Motion Rgreed to. • Mr Fulton : I am, instructed by the City of Christchurch Election Committee to lay on the table of the House a resolution, and move that it be read.
Resolution read as follows : " That this Committee is of opinion that the provisions of the present law respecting election petitions are unsatisfactory, and require amendment." Mr G. S. Cooper, Clerk of Writs, being in attendance, was directed by Mr Speaker to alter the writ of election for Christchurch City by substituting for the name of Sir George Grey the name of the Hon B. Richardson ; which was accordingly done. Sir G. Grey : Sir, I feel it-my duty to rise to a question of privilege. It is this: Whether it is possible in this way to virtually disfranchise a large number of electors. I submit that this is an unheard of case, and is contrary to every precedent. Any one who looks at the precedents which decide English elections and which settle these points, will seethat it is absolutely unlawful to do that which the House is now doing. Mr Speaker : The honorable member is not in order in bringing up this question. The House has orderod that the report of the Committee be entered upon the Journals. I shall call upon Mr Richardson to come up and be sworn in.
Sir G. Grey: I move the adjournment ;of the House.
Mr Speaker : The member must be sworn in.
Mr E. Richardson then took the oath and
his seat for Ohristchurch City. Sir G. Grey, : I rise to another question of privilege. I wish to know whether it >is not the House that should order the writ to be altered, and not the Speaker. The House has not ordered the alteration to bo made.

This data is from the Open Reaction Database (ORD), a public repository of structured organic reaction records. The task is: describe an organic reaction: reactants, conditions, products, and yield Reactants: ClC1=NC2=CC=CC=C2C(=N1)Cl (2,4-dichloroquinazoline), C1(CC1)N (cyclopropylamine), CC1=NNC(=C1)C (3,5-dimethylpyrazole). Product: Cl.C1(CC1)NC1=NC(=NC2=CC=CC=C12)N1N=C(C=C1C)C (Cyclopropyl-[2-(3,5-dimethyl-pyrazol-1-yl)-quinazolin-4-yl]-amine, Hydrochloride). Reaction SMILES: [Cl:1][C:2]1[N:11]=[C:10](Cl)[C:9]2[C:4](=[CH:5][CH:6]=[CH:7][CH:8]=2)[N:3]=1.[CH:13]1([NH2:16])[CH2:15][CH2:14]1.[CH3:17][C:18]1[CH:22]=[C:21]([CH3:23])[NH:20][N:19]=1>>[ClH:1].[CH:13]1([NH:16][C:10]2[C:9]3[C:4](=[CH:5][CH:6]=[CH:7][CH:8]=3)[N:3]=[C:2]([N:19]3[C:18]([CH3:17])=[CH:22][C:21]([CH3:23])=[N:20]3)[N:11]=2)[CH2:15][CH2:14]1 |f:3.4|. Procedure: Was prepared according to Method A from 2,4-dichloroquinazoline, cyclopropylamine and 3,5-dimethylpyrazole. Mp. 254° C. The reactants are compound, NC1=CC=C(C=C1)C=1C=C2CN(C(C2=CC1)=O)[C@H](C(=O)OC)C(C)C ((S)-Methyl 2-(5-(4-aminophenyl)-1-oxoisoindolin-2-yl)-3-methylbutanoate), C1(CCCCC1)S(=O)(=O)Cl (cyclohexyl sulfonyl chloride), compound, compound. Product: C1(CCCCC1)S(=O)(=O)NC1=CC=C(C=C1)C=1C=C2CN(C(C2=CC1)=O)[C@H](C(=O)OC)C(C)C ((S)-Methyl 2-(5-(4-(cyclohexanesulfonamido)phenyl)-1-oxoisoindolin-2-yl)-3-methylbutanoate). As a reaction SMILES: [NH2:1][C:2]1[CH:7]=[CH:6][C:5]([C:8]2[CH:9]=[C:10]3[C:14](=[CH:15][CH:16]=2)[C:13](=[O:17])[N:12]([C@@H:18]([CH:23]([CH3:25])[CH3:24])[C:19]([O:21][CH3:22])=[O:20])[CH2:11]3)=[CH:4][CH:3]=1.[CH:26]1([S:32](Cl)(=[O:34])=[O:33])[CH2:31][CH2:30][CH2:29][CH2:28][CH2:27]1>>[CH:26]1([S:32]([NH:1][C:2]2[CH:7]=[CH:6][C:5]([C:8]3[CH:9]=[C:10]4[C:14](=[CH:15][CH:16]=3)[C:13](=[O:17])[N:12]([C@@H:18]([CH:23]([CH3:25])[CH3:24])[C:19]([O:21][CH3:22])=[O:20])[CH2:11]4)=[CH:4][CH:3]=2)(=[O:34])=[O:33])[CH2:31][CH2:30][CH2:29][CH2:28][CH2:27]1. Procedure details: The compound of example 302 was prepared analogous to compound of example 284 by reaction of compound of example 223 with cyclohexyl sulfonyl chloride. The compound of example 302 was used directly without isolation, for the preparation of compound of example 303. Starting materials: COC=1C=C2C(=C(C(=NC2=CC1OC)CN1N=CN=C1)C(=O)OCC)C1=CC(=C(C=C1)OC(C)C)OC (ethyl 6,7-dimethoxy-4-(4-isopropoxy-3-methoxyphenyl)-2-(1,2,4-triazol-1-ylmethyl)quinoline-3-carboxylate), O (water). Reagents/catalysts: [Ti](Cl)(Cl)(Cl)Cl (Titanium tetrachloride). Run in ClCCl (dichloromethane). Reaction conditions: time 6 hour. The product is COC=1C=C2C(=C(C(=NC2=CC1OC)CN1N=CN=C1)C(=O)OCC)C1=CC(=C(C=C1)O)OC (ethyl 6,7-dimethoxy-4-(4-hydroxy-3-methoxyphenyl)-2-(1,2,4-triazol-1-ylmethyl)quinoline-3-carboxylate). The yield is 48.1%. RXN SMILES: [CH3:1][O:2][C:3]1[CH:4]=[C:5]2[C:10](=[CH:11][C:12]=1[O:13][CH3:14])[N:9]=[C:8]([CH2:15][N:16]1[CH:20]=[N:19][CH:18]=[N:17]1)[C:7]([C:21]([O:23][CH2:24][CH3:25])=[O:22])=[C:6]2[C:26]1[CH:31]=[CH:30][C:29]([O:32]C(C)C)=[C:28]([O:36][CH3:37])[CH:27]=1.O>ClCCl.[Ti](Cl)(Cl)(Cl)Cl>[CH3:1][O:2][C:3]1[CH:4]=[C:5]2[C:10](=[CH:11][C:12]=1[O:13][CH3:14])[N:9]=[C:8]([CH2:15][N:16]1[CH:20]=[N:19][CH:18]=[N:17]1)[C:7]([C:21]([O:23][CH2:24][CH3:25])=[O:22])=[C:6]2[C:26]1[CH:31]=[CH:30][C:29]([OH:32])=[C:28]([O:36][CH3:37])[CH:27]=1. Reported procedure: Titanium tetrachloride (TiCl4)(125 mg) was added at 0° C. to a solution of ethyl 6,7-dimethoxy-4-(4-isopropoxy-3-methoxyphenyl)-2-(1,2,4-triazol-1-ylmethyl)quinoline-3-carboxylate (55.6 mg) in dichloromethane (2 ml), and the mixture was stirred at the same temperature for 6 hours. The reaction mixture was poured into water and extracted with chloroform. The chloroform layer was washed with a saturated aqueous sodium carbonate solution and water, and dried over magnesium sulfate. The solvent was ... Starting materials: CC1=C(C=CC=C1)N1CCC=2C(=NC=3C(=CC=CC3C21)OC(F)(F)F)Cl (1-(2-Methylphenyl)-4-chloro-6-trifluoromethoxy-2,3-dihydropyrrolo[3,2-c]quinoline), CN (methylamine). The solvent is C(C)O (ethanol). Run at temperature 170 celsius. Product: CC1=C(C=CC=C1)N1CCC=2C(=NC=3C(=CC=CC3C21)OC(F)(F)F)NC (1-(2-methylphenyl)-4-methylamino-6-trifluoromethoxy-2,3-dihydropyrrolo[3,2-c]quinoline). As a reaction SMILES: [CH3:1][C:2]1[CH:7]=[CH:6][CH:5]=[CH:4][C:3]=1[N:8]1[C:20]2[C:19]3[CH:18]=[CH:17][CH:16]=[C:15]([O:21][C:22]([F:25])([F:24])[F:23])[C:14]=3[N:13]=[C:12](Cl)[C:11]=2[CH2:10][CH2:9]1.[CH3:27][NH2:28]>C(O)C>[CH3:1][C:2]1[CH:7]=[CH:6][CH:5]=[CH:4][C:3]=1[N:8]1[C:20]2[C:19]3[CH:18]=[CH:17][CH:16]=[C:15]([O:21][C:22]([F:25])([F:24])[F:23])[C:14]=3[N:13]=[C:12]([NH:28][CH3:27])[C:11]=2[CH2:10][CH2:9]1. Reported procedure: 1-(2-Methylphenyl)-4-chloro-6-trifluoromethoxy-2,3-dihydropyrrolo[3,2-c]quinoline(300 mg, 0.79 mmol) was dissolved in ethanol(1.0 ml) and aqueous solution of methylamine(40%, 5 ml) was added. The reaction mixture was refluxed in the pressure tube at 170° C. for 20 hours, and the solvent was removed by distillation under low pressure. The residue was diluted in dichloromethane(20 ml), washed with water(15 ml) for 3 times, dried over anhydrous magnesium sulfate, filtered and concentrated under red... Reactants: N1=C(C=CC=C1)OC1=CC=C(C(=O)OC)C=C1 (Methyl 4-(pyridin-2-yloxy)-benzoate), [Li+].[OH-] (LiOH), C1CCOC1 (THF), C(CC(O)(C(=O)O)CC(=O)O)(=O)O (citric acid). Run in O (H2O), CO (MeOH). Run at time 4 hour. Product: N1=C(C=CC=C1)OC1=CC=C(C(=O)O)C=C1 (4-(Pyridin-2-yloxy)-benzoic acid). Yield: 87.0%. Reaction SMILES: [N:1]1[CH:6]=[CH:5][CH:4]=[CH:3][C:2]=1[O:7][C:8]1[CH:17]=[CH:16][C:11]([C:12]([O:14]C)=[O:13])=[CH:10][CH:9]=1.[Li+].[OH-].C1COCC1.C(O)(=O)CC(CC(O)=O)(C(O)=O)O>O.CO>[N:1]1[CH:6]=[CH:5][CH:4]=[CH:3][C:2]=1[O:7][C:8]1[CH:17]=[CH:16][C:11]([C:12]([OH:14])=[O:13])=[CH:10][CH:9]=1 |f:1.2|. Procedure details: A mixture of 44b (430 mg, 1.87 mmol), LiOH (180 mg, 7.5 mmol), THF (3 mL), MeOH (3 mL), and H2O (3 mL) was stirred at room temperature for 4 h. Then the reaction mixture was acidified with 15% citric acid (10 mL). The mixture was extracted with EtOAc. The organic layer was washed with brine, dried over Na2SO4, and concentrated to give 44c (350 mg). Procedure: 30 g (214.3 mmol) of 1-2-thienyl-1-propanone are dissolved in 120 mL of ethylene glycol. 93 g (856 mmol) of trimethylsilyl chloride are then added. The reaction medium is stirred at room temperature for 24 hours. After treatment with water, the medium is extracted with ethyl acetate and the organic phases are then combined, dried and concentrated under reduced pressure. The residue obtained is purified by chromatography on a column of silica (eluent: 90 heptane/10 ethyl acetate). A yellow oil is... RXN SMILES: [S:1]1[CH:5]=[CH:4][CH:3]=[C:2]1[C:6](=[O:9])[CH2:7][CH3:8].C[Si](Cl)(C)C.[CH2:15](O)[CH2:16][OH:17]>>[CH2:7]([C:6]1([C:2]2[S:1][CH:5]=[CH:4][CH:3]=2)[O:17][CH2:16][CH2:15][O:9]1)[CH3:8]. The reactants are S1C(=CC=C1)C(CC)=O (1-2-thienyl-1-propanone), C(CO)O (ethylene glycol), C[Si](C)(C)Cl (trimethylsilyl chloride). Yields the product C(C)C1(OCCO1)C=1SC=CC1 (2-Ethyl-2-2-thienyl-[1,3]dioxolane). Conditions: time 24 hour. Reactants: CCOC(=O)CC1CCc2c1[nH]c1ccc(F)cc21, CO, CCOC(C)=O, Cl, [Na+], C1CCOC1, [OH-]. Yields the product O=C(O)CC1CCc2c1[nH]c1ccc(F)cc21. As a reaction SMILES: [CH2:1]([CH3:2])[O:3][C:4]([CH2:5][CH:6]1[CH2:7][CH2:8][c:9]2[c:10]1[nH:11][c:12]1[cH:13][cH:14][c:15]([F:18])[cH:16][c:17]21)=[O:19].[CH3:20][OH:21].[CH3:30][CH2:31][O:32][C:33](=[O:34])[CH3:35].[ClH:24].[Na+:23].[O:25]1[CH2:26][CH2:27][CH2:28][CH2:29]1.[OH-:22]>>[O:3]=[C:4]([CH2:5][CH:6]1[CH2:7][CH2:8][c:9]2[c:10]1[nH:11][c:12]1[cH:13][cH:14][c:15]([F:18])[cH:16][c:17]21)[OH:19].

Mr Speaker: The House has ordered: the report to be entered upon the Journals. Sir G. Grey : The House gives the necessary direction for altering the writ, and not the Speaker. I submit that point for your consideration.
Mr Speaker : I believe the course I have pursued is the correct course to adopt. Sir G. Grey : I would ask you to look at the law. It is a mo3t important point, and 1 1 think, if you will patiently read the law before pronouncing this decision, you will see that I am absolutely right in what I , say. This is perhaps the most important thing . that has ever been done.
Mr Speaker : With all due deference to the honorable gentleman, I must say that the decision of the Committee was final. The House expects me to see that the law, ia carried out. It is well known that- the, House does not over-ride the decision of the Committee.
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THE CHEISTCHUECH ELECTION., Star, Issue 3608, 3 November 1879
THE CHEISTCHUECH ELECTION. Star, Issue 3608, 3 November 1879